The Peace and Community Cohesion project (PaCC) seeks to contribute to the reduction and mitigation of community level conflict and insecurity by investing in initiatives that address key drivers of conflict and insecurity Using the UNDP’s community security and social cohesion approach, the project aimed to empower communities to identify, in an inclusive and participatory manner, the drivers of conflicts in the communities and using an integrated and gender sensitive approach to effectively prevent, manage and resolve conflict in a non-violent manner. The project also sought to strengthen community relationships by identifying and strengthening cultural, social and economic connectors that make communities reliant on each other in times of peace and conflict, across sex and age divide. In collaboration with other UN agencies and development partners, the project supported initiatives that reinforce economic interdependencies, provided women and youth with alternative livelihood opportunities and instigated positive behavioural change of members of targeted communities, through dialogue and reconciliation.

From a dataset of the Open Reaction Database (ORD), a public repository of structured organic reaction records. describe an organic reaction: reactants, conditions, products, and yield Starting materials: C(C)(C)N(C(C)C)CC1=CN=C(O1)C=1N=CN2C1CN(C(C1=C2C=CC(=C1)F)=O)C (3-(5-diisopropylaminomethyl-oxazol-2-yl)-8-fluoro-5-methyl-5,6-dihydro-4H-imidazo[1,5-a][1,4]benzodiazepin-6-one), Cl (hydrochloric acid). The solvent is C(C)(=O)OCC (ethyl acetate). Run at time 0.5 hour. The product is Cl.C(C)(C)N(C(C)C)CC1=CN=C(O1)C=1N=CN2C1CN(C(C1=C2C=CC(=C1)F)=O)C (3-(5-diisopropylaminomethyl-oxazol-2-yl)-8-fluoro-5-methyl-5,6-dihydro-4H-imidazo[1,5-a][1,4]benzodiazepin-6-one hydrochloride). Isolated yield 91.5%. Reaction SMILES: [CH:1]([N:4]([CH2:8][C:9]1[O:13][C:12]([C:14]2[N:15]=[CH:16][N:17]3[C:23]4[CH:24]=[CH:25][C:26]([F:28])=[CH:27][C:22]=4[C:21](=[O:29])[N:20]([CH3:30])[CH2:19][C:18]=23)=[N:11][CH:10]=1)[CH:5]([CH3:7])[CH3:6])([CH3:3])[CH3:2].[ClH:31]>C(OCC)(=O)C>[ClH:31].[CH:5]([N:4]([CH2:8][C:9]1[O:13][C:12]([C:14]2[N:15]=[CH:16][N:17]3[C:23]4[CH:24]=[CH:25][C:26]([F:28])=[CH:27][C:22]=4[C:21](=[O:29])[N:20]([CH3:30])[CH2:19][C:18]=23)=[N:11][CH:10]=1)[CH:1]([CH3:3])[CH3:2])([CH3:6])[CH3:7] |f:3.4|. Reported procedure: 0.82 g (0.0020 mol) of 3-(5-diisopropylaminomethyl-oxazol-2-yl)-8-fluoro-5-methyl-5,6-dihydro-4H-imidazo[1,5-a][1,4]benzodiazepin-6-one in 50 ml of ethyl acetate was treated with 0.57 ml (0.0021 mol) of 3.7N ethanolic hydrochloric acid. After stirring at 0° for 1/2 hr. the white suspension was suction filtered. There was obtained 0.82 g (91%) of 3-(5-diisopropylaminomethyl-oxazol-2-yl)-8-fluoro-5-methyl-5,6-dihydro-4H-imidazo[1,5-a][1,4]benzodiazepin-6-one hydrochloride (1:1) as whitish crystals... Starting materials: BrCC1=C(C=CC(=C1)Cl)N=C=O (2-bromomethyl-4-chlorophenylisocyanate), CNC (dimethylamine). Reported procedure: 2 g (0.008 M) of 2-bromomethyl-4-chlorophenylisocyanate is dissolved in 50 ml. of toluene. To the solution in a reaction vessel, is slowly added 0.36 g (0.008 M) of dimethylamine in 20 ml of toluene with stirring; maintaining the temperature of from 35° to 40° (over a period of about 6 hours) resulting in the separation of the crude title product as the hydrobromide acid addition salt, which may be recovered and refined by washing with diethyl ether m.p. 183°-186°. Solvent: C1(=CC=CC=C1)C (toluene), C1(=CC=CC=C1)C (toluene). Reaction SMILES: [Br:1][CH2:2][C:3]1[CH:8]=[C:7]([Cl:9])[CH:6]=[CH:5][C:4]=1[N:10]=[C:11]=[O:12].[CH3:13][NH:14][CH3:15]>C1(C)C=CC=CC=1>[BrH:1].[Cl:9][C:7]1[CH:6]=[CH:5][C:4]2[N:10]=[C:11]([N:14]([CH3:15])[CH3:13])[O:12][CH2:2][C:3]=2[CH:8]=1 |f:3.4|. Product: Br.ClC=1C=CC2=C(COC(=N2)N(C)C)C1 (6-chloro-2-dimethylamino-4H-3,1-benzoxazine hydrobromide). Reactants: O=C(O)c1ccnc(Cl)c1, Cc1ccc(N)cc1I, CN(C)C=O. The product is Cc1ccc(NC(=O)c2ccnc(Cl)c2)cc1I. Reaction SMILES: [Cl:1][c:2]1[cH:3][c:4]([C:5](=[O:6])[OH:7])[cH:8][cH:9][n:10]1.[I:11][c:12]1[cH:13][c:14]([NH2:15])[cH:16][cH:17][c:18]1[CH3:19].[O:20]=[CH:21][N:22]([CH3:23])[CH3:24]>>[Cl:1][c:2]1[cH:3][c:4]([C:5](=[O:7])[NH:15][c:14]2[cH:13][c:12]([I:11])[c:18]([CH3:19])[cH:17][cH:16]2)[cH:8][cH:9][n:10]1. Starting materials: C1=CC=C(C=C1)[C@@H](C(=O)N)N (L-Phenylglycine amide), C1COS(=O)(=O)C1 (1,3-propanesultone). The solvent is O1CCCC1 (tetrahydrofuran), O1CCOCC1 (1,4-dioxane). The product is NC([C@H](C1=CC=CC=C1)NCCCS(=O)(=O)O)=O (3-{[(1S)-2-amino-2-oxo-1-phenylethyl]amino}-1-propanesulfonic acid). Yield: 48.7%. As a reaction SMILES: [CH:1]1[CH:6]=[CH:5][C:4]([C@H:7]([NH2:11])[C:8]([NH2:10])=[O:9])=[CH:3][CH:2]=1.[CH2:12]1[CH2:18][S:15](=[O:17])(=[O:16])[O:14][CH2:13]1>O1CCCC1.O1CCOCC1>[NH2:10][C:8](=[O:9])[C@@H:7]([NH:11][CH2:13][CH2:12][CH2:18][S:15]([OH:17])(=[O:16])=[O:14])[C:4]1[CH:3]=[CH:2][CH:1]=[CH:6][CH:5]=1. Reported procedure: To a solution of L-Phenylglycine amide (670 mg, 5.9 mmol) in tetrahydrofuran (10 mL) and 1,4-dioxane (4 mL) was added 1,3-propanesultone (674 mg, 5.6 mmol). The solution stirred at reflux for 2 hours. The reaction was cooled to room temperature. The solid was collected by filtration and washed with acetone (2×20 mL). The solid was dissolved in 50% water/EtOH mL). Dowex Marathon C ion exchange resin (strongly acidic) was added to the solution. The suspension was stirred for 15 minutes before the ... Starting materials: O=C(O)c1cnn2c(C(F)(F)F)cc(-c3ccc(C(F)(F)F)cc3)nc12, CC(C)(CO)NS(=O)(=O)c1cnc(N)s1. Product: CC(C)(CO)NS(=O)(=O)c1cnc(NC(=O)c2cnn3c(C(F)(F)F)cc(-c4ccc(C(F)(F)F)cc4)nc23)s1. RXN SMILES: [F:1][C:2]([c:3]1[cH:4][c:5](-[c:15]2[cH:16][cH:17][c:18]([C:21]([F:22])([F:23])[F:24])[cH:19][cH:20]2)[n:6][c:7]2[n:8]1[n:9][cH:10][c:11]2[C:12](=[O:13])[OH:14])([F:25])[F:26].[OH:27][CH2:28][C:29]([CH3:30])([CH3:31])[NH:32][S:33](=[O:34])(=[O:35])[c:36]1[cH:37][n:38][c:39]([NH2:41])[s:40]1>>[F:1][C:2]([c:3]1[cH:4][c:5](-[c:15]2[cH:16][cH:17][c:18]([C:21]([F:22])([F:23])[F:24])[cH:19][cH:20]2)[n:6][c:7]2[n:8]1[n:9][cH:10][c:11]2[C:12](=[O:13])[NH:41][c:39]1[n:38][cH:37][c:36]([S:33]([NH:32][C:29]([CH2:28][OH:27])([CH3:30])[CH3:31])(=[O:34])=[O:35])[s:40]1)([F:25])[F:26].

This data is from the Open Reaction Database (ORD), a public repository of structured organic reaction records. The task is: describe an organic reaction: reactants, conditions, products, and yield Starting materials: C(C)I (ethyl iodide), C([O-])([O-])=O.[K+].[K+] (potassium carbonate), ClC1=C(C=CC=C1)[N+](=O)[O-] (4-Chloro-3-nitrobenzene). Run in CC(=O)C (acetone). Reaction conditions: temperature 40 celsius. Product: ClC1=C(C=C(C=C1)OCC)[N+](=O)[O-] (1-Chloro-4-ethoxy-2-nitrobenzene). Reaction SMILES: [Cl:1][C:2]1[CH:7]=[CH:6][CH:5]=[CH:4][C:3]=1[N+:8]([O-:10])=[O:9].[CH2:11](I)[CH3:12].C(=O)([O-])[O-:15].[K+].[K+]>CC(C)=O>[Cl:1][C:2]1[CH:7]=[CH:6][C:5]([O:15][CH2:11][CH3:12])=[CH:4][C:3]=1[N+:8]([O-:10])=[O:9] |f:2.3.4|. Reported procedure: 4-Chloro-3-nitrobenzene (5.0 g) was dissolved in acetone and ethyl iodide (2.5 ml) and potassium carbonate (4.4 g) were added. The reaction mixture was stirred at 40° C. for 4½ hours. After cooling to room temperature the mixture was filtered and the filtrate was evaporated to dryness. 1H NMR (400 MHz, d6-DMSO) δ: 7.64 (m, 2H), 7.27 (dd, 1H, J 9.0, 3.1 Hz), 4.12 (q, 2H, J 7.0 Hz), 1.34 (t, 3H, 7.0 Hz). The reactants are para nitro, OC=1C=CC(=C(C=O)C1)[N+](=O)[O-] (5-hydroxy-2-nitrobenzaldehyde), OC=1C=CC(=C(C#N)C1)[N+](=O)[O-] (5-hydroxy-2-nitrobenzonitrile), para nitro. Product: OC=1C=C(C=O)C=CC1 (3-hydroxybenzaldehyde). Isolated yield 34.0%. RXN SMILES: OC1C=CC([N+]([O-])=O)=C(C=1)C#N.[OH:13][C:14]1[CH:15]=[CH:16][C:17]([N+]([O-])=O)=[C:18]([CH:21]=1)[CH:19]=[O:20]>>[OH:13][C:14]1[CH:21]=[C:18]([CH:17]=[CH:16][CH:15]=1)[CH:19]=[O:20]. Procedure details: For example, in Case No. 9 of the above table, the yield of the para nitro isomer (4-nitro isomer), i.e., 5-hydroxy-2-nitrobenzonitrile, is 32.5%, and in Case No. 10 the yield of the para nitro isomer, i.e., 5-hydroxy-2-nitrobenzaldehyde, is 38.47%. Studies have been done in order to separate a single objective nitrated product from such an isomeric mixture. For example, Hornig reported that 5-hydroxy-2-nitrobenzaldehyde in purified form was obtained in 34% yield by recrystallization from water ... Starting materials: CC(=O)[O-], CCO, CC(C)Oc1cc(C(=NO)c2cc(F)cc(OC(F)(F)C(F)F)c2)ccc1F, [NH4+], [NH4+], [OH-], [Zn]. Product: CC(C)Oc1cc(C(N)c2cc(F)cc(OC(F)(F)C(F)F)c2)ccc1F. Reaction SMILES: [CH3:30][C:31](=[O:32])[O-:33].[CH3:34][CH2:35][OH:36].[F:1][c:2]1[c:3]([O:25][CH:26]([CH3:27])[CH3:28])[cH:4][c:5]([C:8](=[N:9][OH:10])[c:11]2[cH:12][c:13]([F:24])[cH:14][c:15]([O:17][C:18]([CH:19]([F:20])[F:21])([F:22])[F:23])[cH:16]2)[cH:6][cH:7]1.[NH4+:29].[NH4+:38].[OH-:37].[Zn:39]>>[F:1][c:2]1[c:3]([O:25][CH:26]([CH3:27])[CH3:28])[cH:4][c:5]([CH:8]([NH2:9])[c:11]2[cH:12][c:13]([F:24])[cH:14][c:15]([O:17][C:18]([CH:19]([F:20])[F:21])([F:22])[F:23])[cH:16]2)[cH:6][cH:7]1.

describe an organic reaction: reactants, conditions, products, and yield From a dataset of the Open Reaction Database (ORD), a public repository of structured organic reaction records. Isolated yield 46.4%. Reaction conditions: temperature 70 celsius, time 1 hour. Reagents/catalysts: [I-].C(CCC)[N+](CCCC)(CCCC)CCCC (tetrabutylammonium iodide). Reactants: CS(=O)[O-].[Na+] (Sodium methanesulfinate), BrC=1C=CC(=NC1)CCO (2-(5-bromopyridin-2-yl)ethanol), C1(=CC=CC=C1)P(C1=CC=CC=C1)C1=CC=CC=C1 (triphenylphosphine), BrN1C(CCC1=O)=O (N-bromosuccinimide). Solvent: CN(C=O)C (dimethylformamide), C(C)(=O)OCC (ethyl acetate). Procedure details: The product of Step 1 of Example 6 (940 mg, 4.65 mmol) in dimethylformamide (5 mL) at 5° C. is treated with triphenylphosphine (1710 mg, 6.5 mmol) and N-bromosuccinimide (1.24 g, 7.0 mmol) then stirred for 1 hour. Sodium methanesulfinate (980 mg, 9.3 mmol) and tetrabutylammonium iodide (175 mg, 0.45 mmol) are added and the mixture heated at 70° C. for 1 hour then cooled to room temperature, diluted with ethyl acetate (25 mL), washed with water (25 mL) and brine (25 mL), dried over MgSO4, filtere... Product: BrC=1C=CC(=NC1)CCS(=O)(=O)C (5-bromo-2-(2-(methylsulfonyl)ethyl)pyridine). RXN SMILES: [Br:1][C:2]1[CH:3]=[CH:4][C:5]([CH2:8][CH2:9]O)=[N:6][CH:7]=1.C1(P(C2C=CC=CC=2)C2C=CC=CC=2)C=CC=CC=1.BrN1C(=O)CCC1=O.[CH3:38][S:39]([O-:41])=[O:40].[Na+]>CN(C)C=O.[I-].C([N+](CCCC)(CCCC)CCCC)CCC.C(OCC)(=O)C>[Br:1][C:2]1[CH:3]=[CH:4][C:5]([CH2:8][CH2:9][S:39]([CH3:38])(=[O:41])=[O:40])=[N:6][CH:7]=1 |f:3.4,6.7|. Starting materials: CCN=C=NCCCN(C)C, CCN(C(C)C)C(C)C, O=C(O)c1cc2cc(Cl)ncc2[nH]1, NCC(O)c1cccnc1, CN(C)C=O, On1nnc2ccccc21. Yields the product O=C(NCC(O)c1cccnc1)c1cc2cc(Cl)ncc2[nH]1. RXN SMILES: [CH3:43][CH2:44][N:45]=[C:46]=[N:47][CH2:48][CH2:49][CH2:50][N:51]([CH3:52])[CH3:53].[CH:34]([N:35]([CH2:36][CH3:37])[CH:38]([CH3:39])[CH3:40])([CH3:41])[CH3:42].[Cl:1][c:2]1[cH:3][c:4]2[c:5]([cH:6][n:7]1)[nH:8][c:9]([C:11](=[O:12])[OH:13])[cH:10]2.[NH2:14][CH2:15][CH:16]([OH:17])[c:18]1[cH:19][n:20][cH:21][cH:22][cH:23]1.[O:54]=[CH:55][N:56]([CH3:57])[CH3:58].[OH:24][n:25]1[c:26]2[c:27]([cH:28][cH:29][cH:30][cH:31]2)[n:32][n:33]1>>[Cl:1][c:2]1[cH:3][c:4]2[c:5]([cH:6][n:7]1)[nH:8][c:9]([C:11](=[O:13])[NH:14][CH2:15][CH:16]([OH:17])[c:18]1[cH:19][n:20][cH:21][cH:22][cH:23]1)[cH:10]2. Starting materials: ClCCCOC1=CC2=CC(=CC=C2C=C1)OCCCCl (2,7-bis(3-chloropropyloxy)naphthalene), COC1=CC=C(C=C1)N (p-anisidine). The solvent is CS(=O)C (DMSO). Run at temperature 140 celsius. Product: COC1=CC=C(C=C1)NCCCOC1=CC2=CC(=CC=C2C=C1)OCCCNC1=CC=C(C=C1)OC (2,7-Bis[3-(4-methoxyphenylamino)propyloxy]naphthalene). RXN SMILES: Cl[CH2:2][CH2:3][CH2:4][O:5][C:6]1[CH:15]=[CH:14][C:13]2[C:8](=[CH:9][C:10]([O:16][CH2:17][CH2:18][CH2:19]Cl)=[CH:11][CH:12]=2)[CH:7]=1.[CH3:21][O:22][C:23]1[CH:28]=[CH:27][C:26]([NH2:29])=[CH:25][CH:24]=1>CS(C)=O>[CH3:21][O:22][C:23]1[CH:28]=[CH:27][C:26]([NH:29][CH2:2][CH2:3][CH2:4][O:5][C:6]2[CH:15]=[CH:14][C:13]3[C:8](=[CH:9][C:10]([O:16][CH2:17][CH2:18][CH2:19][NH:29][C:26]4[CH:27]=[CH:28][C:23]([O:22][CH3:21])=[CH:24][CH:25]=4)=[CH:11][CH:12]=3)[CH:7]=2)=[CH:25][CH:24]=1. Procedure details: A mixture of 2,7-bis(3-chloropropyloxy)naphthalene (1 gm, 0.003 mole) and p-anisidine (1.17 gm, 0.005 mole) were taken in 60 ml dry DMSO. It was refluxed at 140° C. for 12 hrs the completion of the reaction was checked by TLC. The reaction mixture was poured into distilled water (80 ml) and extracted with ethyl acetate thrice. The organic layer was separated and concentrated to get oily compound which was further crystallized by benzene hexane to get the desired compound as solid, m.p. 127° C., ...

The project adopted a conflict clusters approach which acknowledged that communal conflicts are triggered, driven and sustained by interlocking interests and actors that sometimes cut across administrative boundaries. Thus, the project peacebuilding initiatives were designed around conflict dynamics, not political boundaries. The target groups and stakeholders were selected based on conflict clusters which look at the interconnectedness of the conflict actors and varying conflict drivers across clusters. Geographically, the project was implemented in five conflict clusters; Magwe-Kajo-Keji Ggreen Belt: Magwi, Nimule, Kajo-Keji, Morobo ( Koboko , Moyo) Notherthern Uganda; Eastern Belt: Boma, Pibor, Bor and Lopa/Lafon and Kapoeta; South Sudan Northern Sudan Border Belt: Aweil, Abyei, Pariang, Abiemnom; Bhar el Jebel Plain/Zone: Duk, Ayod, Panyijar and Koch; and Western Belt: Awerial, Mvolo, Terekeka, Mundri, Yirol and Twic East.